The NBA’s players deserve accolades for their decision to boycott two days’ worth of playoff games last week after a black man in Wisconsin was shot in the back seven times by a white police officer.
That boycott served as the most powerful statement made by any sports organization in reminding America (and the world) that Black Lives Matter. Within hours, multiple MLB, MLS and WNBA teams joined the boycott, which the NHL also added its name to one day later.
The boycott was the right decision and made at the right time.
Now it must be extended internationally.
These basketball players, emboldened unlike at any time in the past in calling attention to social and racial injustice, must remind the Chinese that their government’s treatment of the Uighur minority is despicable. And until it changes, the players must make clear they’ll have nothing to do with China and a popular shoe company.
VOX.com summarizes the plight of Uighurs well, noting
…in recent years, the Chinese Communist Party has arbitrarily detained between 1 million and 3 million other Uighurs in so-called “reeducation centers” and forced them to undergo psychological indoctrination programs, such as studying communist propaganda and giving thanks to Chinese President Xi Jinping. Chinese officials have also reportedly used waterboarding and other forms of torture, including sexual abuse, as part of the indoctrination process.
It is the largest mass internment of an ethnic-religious minority group since World War II.
China also is reportedly compelling Uighurs to work in factories that make Nike shoes. (The government also is reportedly requiring Uighurs to make face masks to combat coronavirus.)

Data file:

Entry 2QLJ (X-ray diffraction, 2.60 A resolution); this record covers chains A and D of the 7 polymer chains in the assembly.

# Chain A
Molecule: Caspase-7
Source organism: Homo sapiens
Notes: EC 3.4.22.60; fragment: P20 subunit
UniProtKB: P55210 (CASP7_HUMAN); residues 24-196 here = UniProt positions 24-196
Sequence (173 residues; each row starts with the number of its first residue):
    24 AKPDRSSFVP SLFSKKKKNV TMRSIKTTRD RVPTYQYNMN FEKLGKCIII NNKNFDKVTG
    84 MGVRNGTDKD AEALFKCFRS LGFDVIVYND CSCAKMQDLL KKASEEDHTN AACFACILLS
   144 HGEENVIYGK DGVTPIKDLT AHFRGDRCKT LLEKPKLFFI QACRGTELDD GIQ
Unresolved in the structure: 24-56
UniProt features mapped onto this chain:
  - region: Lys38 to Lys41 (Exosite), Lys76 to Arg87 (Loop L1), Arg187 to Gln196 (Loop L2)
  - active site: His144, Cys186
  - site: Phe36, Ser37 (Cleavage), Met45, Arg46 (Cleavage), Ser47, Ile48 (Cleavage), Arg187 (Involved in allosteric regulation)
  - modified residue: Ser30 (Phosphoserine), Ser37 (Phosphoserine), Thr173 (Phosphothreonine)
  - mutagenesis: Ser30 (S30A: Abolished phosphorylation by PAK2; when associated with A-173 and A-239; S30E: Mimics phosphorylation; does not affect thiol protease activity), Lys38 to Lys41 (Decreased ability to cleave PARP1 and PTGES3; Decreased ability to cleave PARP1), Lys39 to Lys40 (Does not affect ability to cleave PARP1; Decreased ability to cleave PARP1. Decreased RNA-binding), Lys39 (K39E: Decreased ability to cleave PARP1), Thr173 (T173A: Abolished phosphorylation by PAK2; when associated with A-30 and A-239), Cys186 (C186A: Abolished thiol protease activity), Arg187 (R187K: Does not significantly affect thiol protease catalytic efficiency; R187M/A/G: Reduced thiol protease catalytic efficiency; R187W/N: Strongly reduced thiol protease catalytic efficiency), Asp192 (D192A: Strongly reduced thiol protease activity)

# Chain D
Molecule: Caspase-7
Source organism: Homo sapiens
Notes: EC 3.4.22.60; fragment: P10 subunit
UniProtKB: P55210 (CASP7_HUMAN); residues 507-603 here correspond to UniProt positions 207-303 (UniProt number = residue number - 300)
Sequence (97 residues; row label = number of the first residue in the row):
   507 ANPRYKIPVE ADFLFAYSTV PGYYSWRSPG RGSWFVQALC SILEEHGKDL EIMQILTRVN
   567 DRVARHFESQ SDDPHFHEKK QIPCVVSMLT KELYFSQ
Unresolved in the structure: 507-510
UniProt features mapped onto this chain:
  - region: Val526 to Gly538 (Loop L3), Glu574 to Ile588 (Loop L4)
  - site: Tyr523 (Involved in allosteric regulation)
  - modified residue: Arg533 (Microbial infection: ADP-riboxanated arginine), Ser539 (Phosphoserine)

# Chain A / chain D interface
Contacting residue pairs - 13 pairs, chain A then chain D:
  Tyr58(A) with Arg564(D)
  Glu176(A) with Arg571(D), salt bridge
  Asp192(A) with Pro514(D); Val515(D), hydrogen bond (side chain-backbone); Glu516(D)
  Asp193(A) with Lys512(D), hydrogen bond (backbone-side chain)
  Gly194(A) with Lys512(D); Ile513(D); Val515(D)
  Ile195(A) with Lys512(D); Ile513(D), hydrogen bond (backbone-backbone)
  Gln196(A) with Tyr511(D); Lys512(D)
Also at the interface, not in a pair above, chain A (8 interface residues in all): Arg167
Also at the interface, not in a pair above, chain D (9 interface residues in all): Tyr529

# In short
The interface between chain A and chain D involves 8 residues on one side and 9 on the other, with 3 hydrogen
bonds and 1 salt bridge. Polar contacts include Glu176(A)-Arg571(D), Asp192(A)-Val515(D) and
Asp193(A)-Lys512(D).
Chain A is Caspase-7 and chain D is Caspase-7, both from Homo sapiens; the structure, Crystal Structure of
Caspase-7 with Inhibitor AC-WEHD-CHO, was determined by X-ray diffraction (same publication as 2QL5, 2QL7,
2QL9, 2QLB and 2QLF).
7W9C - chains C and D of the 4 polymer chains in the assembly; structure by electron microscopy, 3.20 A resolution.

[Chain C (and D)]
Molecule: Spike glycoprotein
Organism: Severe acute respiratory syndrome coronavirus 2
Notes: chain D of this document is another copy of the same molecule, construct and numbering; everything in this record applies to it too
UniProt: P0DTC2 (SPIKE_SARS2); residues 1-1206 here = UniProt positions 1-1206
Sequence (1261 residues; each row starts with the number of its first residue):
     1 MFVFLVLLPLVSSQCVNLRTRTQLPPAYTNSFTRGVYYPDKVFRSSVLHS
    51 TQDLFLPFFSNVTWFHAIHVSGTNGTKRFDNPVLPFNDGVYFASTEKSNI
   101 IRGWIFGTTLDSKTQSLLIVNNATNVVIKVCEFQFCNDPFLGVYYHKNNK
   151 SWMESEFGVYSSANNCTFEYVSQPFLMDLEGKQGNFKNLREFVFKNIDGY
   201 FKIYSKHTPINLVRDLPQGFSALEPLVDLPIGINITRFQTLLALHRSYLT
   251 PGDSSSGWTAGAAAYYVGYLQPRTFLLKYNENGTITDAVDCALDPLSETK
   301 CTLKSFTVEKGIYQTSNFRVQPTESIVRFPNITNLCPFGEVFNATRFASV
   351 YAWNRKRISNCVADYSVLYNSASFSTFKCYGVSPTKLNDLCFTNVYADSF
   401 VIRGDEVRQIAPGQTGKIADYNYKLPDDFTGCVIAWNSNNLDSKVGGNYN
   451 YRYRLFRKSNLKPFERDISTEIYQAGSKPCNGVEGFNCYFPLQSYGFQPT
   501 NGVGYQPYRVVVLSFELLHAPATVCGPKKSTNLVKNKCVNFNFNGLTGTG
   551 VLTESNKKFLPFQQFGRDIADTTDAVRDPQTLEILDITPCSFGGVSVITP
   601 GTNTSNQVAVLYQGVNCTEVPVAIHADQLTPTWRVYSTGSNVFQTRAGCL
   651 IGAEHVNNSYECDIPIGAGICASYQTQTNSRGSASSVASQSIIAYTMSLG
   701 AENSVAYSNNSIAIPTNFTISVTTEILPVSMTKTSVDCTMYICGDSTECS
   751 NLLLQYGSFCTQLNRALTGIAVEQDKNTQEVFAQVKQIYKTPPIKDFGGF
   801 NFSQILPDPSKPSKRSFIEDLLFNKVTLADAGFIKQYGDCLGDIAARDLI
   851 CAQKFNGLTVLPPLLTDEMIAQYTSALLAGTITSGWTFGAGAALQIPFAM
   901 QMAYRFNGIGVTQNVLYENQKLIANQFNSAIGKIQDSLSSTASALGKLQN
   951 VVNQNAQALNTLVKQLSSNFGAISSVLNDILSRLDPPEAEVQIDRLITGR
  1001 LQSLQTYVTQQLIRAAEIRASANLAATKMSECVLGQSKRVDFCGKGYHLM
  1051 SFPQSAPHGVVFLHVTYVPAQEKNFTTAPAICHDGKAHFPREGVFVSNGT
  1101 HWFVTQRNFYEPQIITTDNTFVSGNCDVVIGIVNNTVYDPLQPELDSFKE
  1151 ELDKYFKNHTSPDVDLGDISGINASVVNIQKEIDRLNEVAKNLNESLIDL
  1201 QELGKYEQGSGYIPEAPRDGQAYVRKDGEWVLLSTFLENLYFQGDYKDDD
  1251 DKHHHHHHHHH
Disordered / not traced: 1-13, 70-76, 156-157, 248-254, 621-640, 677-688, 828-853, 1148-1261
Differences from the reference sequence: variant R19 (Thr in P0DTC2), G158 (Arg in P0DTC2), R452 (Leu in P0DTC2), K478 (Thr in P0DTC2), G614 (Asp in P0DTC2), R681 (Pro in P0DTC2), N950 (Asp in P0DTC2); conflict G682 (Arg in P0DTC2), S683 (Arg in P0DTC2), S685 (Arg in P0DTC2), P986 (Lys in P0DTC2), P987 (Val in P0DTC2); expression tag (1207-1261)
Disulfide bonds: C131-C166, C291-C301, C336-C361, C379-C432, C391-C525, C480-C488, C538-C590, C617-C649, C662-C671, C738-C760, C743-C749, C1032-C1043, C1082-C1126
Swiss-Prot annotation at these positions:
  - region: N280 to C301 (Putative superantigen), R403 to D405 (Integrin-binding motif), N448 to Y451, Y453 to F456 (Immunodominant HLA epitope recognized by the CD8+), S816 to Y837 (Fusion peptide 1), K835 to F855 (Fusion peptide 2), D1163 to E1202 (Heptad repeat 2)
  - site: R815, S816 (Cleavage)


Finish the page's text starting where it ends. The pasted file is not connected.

Why is Nike important in this conversation? According to TheSource.com, half of the 14-richest shoe deals in the NBA are linked to that company.
The current players sporting Nikes include Giannis Antetokounmpo, Kevin Durant, Kyrie Irving, LeBron James, Russell Westbrook and Zion Williamson. The late Kobe Bryant also had a Nike deal.
This above list includes three of the NBA’s best players (Antetokounmpo, Durant and James); they have the gravitas to tell Nike to delink its products with China until there’s verified evidence the Uighurs are being treated with dignity.
The NBA has a billion-dollar relationship with China, and it’s hit turbulence in recent months. So far, the league’s front office has shown zero spine in calling attention to China’s human rights abuses. If that continues, and it appears it will, then the players must lead in demanding change.
If Black Lives Matter in the United States, then Uighur Lives Matter in China.
The players’ platform starts with consistently and publicly embarrassing Nike until that company confirms Uighurs — and anyone imprisoned in China — aren’t making any Nike shoes.
It includes breaking their shoe contracts until Nike gets its act together. (Let’s face it, if Nike takes these players to court for violating shoe deals, the company loses, no matter the verdicts.)
The platform also must call on the NBA to suspend contracts with China until human rights conditions dramatically improve.
Lastly, it includes refusing to play pre- or regular-season games in that country until China publicly acknowledges that Uighur Lives Matter.
It’s a heavy lift, and the blowback from China will be fierce. But it’s the right thing to do.
To anyone who believes it’s not fair to single out the NBA’s players, here’s the deal: The league and its players have been leaders in calling out racial injustice in the U.S. over the past 4-5 years. Their commitment to this effort has been all the more important because professional baseball, football, hockey and soccer players have said almost nothing in the same time period.
The NBA’s players are using their megaphone for the right reasons. But they can’t limit themselves to only what’s happening at home.
The time is now. They must answer the call.